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Prep Package Exclusive Open Dress Rehearsal BioWare Presents: The Music of Star Wars

Monday, December 12, 2016, 2pm Edmonton Symphony Orchestra Bob Bernhardt, Conductor


Table of Contents

General Information


Meet your ESO!


Seating Plan


About the Dress Rehearsal


Concert Etiquette





General Information Parking 

Parking is the responsibility of individual BioWare staff. Parking is available underground at the Stanley Milner Library Parkade and Canada Place Parkade. There are also several above-ground lots available east of 97th street and one directly behind Winspear Centre. Please note that there are no reduced rates at these privately owned lots.

Many concert patrons use Edmonton Transit and LRT there is Pedway access to the Winspear Centre from Churchill Station.

Tickets 

Tickets are not issued for Open Dress Rehearsals. Upon arrival at the front entrance of Winspear Centre, Front of House staff will greet and assist BioWare staff to their seats.

Please know the total number of people in your group. The usher will ask you the question upon your arrival. This ensures that the number of seats we have reserved for you is correct, and it helps us to get everyone to their seats quickly and efficiently.

Length of Concert 

There will be a brief pre-rehearsal greeting from Maestro Bernhardt, starting promptly at 1:45 inside ENMAX Hall. Please plan on arriving by 1:30.

Dress Rehearsals generally range in length from 90 minutes (no break) to 2.5 hours (one 20 minute break). We will endeavour to provide you with Q&A opportunities either during the break or after the rehearsal is over. Most groups choose to leave at the break. If you choose stay for the entire rehearsal, you can plan on leaving the Winspear Centre by 4:30 at the latest.

All ESO rehearsals begin promptly at the scheduled time. Latecomers will not be seated until a suitable break in the rehearsal.

Seating  

In order to minimize disruption to the rehearsal process, you will be seated near the back of the hall. We will provide you with your specific seats on the day of the concert. If you have special seating requests, please let us know as soon as possible. We do our best to accommodate requests, with priority given to special needs.


Meet Your ESO!


Music Director William Eddins STRINGS Violin I Robert Uchida (Concertmaster) Eric Buchmann (Associate Concertmaster) Virginie Gagné (5) (Assistant Concertmaster) Broderyck Olson Richard Caldwell Joanna Ciapka-Sangster Laura Veeze Anna Kozak Aiyana Anderson-Howatt Neda Yamach WOODWINDS Flute Elizabeth Koch (1) Shelley Younge (2) Bassoon William Harrison (1) (5) Matthew Howatt (3) Edith Stacey (2) BRASS Horn Allene Hackleman (1) Megan Evans (2) Gerald Onciul (2) Donald Plumb (2)

Violin II Dianne New (1) Susan Flook (2) Heather Bergen Pauline Bronstein (5) Zoë Sellers Robert Hryciw Tatiana Warszynski Murray Vaasjo Cello Rafael Hoekman (1) Brian Yoon (4) Ronda Metszies Gillian Caldwell Derek Gomez Victor Pipkin Oboe Lidia Khaner (1) (5) Suzanne Lemieux (3) Paul Schieman (2)

Trumpet Robin Doyon (1) Frédéric Payant (2) Tuba Scott Whetham (1)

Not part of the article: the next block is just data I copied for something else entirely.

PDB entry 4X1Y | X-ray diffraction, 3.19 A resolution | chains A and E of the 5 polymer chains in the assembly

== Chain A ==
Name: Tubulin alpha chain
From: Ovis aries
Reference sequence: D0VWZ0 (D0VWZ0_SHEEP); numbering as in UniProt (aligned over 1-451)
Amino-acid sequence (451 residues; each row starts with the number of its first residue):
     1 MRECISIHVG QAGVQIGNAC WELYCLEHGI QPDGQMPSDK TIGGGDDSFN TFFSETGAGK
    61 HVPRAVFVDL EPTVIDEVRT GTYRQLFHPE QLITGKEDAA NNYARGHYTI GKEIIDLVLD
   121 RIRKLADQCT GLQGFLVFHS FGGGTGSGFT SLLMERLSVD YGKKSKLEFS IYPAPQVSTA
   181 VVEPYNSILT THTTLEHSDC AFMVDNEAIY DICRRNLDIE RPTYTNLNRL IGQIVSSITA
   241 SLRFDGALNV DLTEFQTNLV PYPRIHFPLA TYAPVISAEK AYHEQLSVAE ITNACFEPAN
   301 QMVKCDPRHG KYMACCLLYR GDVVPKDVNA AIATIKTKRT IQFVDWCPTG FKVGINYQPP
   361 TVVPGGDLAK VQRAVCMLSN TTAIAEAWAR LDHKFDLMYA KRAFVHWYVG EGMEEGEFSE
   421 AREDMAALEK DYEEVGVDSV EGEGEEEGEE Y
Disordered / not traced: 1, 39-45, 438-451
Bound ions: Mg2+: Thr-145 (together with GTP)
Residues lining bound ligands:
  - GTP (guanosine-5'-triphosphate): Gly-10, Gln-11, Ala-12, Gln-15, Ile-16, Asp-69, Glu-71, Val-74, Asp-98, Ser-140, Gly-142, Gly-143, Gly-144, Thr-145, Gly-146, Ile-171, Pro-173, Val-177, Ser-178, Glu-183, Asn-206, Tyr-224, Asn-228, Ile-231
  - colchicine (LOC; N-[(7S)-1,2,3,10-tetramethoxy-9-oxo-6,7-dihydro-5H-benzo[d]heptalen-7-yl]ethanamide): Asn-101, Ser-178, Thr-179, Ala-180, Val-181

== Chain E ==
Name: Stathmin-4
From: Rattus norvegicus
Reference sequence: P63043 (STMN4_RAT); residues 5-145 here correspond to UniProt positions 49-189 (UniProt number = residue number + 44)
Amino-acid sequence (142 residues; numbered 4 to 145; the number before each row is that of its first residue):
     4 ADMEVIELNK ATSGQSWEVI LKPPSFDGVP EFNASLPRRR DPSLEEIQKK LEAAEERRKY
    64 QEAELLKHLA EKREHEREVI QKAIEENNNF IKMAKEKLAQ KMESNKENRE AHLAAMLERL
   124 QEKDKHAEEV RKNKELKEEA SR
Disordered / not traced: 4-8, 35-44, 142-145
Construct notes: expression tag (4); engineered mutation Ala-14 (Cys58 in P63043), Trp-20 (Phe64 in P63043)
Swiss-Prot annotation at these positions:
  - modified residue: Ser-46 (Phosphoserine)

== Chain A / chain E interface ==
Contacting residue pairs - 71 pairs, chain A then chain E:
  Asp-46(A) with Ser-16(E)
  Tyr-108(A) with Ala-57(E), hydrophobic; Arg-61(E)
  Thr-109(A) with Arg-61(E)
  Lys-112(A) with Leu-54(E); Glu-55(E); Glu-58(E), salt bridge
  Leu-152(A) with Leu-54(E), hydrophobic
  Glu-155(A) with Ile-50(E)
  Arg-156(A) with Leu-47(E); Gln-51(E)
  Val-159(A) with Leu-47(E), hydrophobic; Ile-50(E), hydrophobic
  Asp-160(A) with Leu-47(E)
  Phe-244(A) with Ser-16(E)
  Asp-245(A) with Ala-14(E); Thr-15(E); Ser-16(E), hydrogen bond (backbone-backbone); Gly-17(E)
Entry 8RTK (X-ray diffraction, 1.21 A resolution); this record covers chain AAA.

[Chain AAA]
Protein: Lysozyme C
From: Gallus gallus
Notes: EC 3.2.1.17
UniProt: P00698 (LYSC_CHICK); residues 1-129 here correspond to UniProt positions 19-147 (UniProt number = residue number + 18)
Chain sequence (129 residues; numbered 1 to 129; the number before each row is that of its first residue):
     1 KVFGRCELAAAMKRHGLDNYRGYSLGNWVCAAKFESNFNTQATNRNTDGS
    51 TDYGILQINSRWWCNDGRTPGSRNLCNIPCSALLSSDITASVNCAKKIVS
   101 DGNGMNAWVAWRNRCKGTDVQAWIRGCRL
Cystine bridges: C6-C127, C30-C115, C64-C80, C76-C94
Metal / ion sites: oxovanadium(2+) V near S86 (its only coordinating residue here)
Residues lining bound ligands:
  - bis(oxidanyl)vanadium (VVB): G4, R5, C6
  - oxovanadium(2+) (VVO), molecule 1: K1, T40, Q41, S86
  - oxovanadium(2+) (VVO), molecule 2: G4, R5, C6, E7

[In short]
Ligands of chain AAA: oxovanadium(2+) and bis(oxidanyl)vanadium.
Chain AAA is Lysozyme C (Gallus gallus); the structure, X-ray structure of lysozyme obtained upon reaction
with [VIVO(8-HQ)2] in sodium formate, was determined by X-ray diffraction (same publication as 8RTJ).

PERCUSSION Timpani Barry Nemish (1)

Percussion Brian Jones (1)

Viola Stefan Jungkind (1) Charles Pilon (2) (5) Clayton Leung (4) Kerry Kavalo Rhonda Henshaw Andrew Bacon Double Bass Jan Urke (1) John Taylor (2) Janice Quinn Rob Aldridge

Clarinet Julianne Scott (1) David Quinn (2)

Trombone John McPherson (1) (5) Erik Hongisto (3) Kathryn Macintosh (2) Bass Trombone Christopher Taylor (1) Harp Nora Bumanis


Librarian Aaron Hawn

Seating Plans

Orchestra Personnel Manager Eric Filpula

(1) Principal (5) On Leave (2) Assistant Principal Principal

(3) Acting Principal (4) Acting Assistant

Edmonton Symphony Orchestra

Here are two ways that you may see an orchestra sit on stage. The first way is how the ESO will likely sit during this rehearsal. Orchestras sit in these formations in order to make sure that make the best sound possible. Why do you think they sit like this?


About the Dress Rehearsal Steps leading up to the Dress Rehearsal  1st Artistic Administrator. 

2nd collection or by renting it from music companies.

3rd: The Music Librarian and his markings which tell the string players which direction to move their bows. You may notice during the rehearsal that the string players are all bowing in the same direction, and this is thanks to these bowing markings, which are decided upon by the leader of each section (Violin I, Violin II, Viola, Cello, and Bass). The bowings that they decide upon can dramatically change the sound and feel of a piece of music.

4th: The musicians come to the music library, backstage at the Winspear Centre, and pick up their music for the concert before rehearsals begin.

5th come together as a group, all they have to do is make small changes.

6th: The orchestra has two or three regular rehearsals as a group. During these rehearsals, the tricky sections

7th: The last rehearsal before the performance occurs is called the dress rehearsal.

nce they

The Dress Rehearsal Itself e a performance the group has a performance. If there is a guest artist performing with the ESO, they may want to test their show outfit ahead of time, and so they may be dressed up for the dress rehearsal.  

Look for the concertmaster to stand. At this point, silence is vital, as he is leading the orchestra orchestra. First the strings tune, then the winds, and then the brass. After the orchestra has tuned, the concertmaster will sit down and wait for the conductor. Please remain silent.